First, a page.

March 9 2014 Latest news:
Wednesday, April 14, 2010
For more than 800 years Norwich’s first hospital has been helping the sick and needy. Its role has changed throughout the centuries, but it has remained constant.
Although the idea of free, universal health care was not entertained by the founders, the principle of not charging residents was at the heart of its philosophy. In 1249 the Bishop of Norwich, Walter Suffield, was full of care for his immortal soul. We dont know if he had a lot of sins on his mind, but we do know that for medieval man what happened in the afterlife was vital. Good works were one way into heaven; prayers on earth for ones immortal soul also helped. It would ensure that the soul got through Purgatory. It would be unfair to infer the bishop only cared about his own wellbeing when he created the hospital, but it was a condition of entry that its residents would daily pray for the bishops soul. The hospital was constructed on its present site in Bishopsgate, near the Norman cathedral and opposite the then site of the Church of St Helens.
A mixture of old and young. Aged and infirm clerics could face a miserable life after retirement. With no family to support them they could be reduced to begging. A number of scholarship boys, trained as choristers, were also housed there. Here was a genuine piece of enlightened philanthropy. The boys were selected on merit from poor local families, and educated by the church, particularly in Latin; it would have supplemented the work of the nearby cathedral school. With that kind of background they could become full-time choristers or even clergy. The hospital made 30 beds available to the sick poor, with food distributed to paupers, outside in summer and inside in winter. The inmates were supplied with daily food and drink no small matter at a time when people still starved to death. The diet would have been fairly monotonous; bread and fish or meat and drink, probably ale. Cheese and eggs would have been an occasional treat.
Individual people made their own donations over the centuries, often for specific purposes. For example, leading citizen William Dunwich bequeathed money and property to care for the sick in 1272; as late as 1762 Norwich man John Spurrell left 4 a year to be spent on an annual feast, including strong beer, every August. But the hospital was partially self-supporting. Apart from its own brewery, which only closed in the last century, it also had kept swans. Cygnets had their wings clipped and bills cut with a distinctive pattern bearing the hospitals mark. They were a source of income for the hospital, being fattened up and killed.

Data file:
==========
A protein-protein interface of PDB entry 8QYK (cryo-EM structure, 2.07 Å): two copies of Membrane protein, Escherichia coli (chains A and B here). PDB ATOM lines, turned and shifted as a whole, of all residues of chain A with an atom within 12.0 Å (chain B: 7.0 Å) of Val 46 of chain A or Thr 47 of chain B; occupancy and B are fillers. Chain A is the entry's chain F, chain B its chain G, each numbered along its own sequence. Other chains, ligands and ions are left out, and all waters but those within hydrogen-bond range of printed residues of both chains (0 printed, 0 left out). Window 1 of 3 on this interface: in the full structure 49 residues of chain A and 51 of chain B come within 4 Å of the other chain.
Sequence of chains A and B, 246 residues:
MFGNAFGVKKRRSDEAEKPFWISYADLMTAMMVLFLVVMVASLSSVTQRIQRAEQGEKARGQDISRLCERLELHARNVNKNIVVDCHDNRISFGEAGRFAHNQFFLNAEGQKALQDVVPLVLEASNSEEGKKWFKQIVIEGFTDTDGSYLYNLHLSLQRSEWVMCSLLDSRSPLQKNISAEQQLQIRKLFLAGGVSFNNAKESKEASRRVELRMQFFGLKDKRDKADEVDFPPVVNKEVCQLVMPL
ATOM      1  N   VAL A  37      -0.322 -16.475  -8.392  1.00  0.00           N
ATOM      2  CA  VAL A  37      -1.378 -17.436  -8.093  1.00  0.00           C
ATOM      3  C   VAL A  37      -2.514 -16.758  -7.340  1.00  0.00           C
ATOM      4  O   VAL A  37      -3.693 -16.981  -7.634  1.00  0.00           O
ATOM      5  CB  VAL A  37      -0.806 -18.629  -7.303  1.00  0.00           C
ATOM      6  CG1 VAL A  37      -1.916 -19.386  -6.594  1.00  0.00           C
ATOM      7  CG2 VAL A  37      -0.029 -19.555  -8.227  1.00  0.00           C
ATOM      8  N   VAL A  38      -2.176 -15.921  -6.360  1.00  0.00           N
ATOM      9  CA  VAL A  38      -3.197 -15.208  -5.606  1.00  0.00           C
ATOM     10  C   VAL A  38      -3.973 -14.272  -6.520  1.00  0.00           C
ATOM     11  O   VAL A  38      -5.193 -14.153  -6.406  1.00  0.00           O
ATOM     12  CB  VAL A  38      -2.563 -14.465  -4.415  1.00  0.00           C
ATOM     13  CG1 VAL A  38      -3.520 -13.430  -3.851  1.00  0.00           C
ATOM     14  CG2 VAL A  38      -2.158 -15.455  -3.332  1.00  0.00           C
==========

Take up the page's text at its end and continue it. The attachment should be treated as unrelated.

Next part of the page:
Although the Great Hospital was originally dedicated to St Giles, the patron saint of lepers and repentant sinners, people suffering with leprosy were not admitted. But our image of lepers as totally thrown out of medieval society is not quite accurate; there were leper hospitals outside the city gates at such places as Sprowston, St Giles and St Benedict. Other hospitals sprang up at such places as St Mary in the Fields, near modern St Stephens St. The Great Hospital grew steadily during the Middle Ages. Cow Tower, on the banks of the River Wensum, originally marked the extent of the hospital; in the 14th century it was handed over to the city corporation. By that time the master of the hospital and his Augustinian brethren had acquired the neighbouring St Helens Church. It was knocked down and incorporated into the hospital, where it stands today.
For Bishop Suffield the thought of female inmates was ill advised. The temptations they provided would be too much for the men, so the only females originally allowed were all over 50, and took care of such onerous duties as the laundry. Many of the nurses were women, usually widows, who exchanged their property for the security of living at the hospital. Separate cubicles for men and women were built; these were not phased out until the 1980s although married couples were later admitted.
During the later middle ages less emphasis was placed upon Suffields original instructions to care for the sick and poor, and more upon church duties. Cash was spent on a distinctive tower and cloisters. But in the 1540s the hospital was surrendered to the Protestant city corporation, and it became once again a centre for poor relief. Known as Gods House it thus returned to its original function, and attracted increasing numbers of patients. A keeper was appointed, with instructions on how to treat those in his care. Titus Norris, for example, got the job in 1575 on condition he did not beat the residents!
King Peter and Queen Anne of Bohemia visited in 1383. In honour of this the church was decorated lavishly with the distinctive black eagle, symbol of that country, by Bishop Despencer. Queen Elizabeth I stopped by on her regal progress in 1578 (legend has it she also popped into the nearby Adam and Eve pub). Less welcome guests included Robert Ketts rebels, who made off with some of the valuables when they sacked Norwich in 1549.
In 1835 hospital management was handed to a board of trustees. It continued to attract residents, aged over 65. Each had to bring a feather bed, a straw mattress and 10 shillings towards burial costs. Todays residents live in rather more luxury, enjoying an active retirement, complete with bowls green. The Great Hospitals long history of care and its surviving medieval buildings mark it out as a special place.
Further reading: A Short History of The Great Hospital, Elaine Phillips A History of Norwich, Frank Meeres